The concept of concentrating sunlight onto a solar cell had been studied for many years; however, one of its main obstacles was that solar cells became very inefficient when exposed to the extreme conditions associated with concentrated sunlight. In 1989, the Electric Power Research Institute (EPRI), the research arm for several hundred domestic utility companies, approached Amonix to solve the solar cell stabilization problem. Using its extensive semiconductor background, Amonix was successful at stabilizing a highly efficient silicon solar cell.  Further efforts led to the development of a back-junction point-contact silicon solar cell which is the cornerstone of Amonix's HCPV system. 

This cell has many superior design attributes including the following:

  • High Efficiency: Amonix has produced the world's most efficient silicon solar cell (27.6% efficiency), also it was manufactured in a commercial environment (an industry first). This performance has been measured and documented by CalLab at the Fraunhofer Institute, Germany.
  • High Power Capability:   The Amonix high-concentration silicon solar cell has the ability to generate more power per unit of area than other silicon solar cells.
  • Both Electrodes on the Same Side:  The Amonix high-concentration silicon solar cell has both electrodes on the same side which allows automated surface mounted robotic assembly and maximum capture of the sun's energy.
  • Proprietary Manufacturing Processes:  The Amonix high-concentration silicon solar cell has been designed to allow for high-volume production specifically adaptable to large-volume microelectronic factories for low-cost manufacturing.
See video presentation here

Ordinary, one-sun flat-plate solar modules have their entire sun-receiving surface covered with costly silicon solar cells and are positioned at a fixed tilt to the sun. In contrast, Amonix's systems offer significant cost savings by using inexpensive flat, plastic Fresnel lenses as an intermediary between the sun and the cell. These magnifying lenses focus and concentrate sunlight approximately 500 times onto a relatively small cell area and operate similarly to the glass magnifying lenses we used to burn things with as children.   Through concentration, the required silicon cell area needed for a given amount of electricity is reduced by an amount approximating its concentration ratio (500 times). In effect, a low cost plastic concentrator lens is being substituted for relatively expensive silicon.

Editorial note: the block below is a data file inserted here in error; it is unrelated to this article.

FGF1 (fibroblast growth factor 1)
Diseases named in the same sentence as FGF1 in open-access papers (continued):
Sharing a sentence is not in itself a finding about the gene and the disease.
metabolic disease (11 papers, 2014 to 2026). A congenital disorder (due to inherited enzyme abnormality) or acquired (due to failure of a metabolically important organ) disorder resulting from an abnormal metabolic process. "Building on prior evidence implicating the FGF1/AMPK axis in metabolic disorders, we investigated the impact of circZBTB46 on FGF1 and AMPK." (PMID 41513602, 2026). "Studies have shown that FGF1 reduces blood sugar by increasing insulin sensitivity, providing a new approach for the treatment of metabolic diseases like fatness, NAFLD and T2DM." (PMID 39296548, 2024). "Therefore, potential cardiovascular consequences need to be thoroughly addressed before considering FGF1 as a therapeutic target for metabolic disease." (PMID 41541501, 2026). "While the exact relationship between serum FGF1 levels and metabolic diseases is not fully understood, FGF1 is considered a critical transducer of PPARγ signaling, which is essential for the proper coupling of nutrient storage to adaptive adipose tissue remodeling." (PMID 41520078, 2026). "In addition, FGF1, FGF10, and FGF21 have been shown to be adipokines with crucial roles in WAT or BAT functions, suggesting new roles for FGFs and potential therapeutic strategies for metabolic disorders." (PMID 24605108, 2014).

In order to optimize performance, concentrating systems must track the sun to absorb its direct normal light (DNI).  Amonix has developed a proprietary hydraulically-driven tracker to accomplish this.  Because Amonix's systems actively track the sun to concentrate sunlight onto the cell, they maximize energy production throughout the day. Field results indicate that approximately 30% more energy is captured by Amonix's systems than with fixed, one-sun systems. Amonix’s effective implementation of concentration and tracking offers customers the possibility of the lowest levelized cost (cents/kWh) of any solar generated electricity.


Solar Power Installations
Nevada Power Company site in Las Vegas

Credit: Amonix

Amonix is currently manufacturing and installing three 25 kW units for Nevada Power Company in Las Vegas. The site is located at the Nevada Power Clark Generating Station in the Southeast part of Las Vegas. Installation of foundations, pedestals, and drive systems are now complete as shown in Figure 13. The MegaModules are now being manufactured with a new receiver plate design. The installation will be operational in the March time frame.

Credit: Amonix

Solar Power Installations
University of Nevada in Las Vegas Site

Credit: Amonix

One Amonix 25 kW unit was installed at the Center for Energy Research at the University of Nevada in Las Vegas in March of 2004. This project is a joint effort by UNLV, Amonix, and Arizona Public Service under the direction of Mary Jane Hale of the National Renewable Energy Laboratory (NREL) and funded by the Nevada Southwest Energy Partnership.